On Combating Anti-Semitism in the OSCE Region

Special Envoy Elan S. Carr in Tirana, Albania in February 2020

United States National Statement at the Conference on Combating Anti-Semitism in the OSCE Region in Tirana

As prepared for delivery by Special Envoy To Monitor and Combat Anti-Semitism Elan S. Carr
Tirana, February 4, 2020

Mr. Chairperson-in-Office, Prime Minister, and Minister for Foreign Affairs Rama; colleagues; and all who have gathered here to condemn and combat anti-Semitism in all its forms; it is an honor to be with you.

The United States applauds Albania for its leadership in holding this important meeting early in its OSCE Chairmanship year. The timing of this conference is especially significant because, throughout the world, we are commemorating International Holocaust Remembrance Day on the 75th anniversary of the liberation of the Auschwitz-Birkenau death camp. We remember the Albanian people’s noble role in rescuing and protecting Jews during the Holocaust. May our deliberations here take inspiration from their humanity and courage. Just as those righteous souls took action against evil in their time, so must we rise to the challenge in ours. In the spirit of “besa,” may we do our part to stand against present day anti-Semitism, confront all manifestations of hatred, and defend the human rights and dignity of all.

The United States is committed to combating hatred and intolerance in all its forms. Today, we are addressing that most relentless form of hatred: anti-Semitism. I have the great privilege of representing the American people and a President, Secretary of State, and Administration that have made the fight against anti-Semitism a top global priority.

As President Trump declared on January 27, 2020, International Holocaust Remembrance Day: “we remember the millions of precious souls who perished as a result of the horrific crimes perpetrated by the Nazi regime. We also reaffirm our steadfast commitment to confronting the vile poison of anti-Semitism wherever and whenever it arises.”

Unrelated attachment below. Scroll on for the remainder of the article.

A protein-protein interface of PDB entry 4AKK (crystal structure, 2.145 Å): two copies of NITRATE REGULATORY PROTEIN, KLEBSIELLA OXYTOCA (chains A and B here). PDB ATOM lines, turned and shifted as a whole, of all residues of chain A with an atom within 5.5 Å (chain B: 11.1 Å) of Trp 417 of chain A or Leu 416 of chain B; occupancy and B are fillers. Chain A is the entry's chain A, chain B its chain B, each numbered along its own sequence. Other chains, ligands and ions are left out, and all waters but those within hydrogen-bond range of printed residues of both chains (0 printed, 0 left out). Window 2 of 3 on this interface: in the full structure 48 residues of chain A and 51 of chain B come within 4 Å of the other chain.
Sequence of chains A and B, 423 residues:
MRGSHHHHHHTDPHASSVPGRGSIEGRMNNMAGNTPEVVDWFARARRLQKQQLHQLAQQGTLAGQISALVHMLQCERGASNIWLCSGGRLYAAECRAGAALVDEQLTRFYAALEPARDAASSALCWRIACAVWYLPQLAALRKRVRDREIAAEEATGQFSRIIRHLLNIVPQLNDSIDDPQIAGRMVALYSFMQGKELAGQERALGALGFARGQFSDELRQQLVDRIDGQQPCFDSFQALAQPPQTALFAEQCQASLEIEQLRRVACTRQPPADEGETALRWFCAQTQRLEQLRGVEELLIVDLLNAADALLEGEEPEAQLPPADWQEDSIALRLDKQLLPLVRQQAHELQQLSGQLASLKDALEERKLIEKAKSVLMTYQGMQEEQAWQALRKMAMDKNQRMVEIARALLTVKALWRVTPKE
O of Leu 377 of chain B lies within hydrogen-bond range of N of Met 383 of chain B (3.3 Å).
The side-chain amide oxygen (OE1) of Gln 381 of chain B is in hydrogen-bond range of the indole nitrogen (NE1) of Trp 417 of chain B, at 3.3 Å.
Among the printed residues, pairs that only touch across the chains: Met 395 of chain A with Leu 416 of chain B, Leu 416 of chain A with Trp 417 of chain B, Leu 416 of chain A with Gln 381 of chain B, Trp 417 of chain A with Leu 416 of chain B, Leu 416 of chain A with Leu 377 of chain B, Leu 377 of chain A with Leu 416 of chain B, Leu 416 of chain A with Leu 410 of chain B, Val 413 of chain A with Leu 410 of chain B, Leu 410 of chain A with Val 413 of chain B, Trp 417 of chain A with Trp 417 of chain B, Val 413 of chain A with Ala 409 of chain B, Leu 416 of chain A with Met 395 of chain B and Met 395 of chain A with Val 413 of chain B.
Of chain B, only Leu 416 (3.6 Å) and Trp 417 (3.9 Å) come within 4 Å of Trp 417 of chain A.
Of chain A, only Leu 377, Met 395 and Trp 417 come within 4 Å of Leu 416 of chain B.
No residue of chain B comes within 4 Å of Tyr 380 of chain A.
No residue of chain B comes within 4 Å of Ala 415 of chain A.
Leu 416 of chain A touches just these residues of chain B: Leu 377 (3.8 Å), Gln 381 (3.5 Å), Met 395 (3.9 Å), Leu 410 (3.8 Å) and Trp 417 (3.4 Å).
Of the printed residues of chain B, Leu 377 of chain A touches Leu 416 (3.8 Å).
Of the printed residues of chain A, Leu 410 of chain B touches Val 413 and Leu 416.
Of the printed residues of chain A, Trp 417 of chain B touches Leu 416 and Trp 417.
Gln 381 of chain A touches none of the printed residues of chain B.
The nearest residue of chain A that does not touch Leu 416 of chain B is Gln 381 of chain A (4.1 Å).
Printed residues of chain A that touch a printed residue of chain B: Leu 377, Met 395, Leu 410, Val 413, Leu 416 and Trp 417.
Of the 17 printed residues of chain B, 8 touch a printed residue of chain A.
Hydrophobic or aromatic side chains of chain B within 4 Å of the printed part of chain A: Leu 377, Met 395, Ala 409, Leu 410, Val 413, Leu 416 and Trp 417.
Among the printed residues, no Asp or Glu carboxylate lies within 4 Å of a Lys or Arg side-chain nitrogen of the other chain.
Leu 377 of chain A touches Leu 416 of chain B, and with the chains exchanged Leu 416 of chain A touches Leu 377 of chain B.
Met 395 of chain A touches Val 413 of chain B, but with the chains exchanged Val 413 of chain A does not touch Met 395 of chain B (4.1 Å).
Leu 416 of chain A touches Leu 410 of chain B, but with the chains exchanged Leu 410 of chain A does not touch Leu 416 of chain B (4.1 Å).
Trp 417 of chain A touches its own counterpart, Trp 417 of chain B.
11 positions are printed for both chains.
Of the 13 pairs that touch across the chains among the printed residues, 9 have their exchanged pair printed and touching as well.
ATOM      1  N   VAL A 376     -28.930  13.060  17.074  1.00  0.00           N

Anti-Semitism continues its alarming global rise, mutating into new forms and spreading with unprecedented speed via new technologies. We see Jews vilified, demonized, and physically attacked throughout the world. Holocaust denial persists, flying in the face of established historical fact. In some countries, notorious anti-Semites are rehabilitated and honored as national heroes. And some states deliberately distort the history of the Holocaust and World War II to serve their own contemporary political ends. The rise in anti-Semitism is coupled with rising hatred and intolerance directed against other ethnic and religious groups and vulnerable communities throughout the world.

In November of 2019, the Anti-Defamation League (ADL) released a survey of anti-Semitic attitudes that included 14 European countries. One of the survey’s key findings was that roughly one of every four respondents fall into the “most anti-Semitic” category, meaning that they subscribe to a majority of the anti-Semitic stereotypes. We see a disturbing erosion of Holocaust understanding. A 2018 CNN poll on European attitudes toward Jews found that 34 percent said they knew just a little or had never heard of the Holocaust.

I was pleased to attend last September’s OSCE Human Dimension Implementation Meeting, the HDIM, in Warsaw, where I spoke about U.S. efforts to combat anti-Semitism globally. Tragically, in the few short months since that meeting, we have seen lethal anti-Semitic attacks in Monsey and Jersey City in the United States and in Halle, Germany. I have visited traumatized Jewish communities that contend with anti-Semitic incitement, vandalism, and street violence.

We must do all that is within our power to combat this scourge.

We applaud those governments and organizations that have named coordinators for combating anti-Semitism. The designation of anti-Semitism coordinators is essential to the fight against anti-Semitism because, not only does it signal the importance of the issue, but also that action is imperative.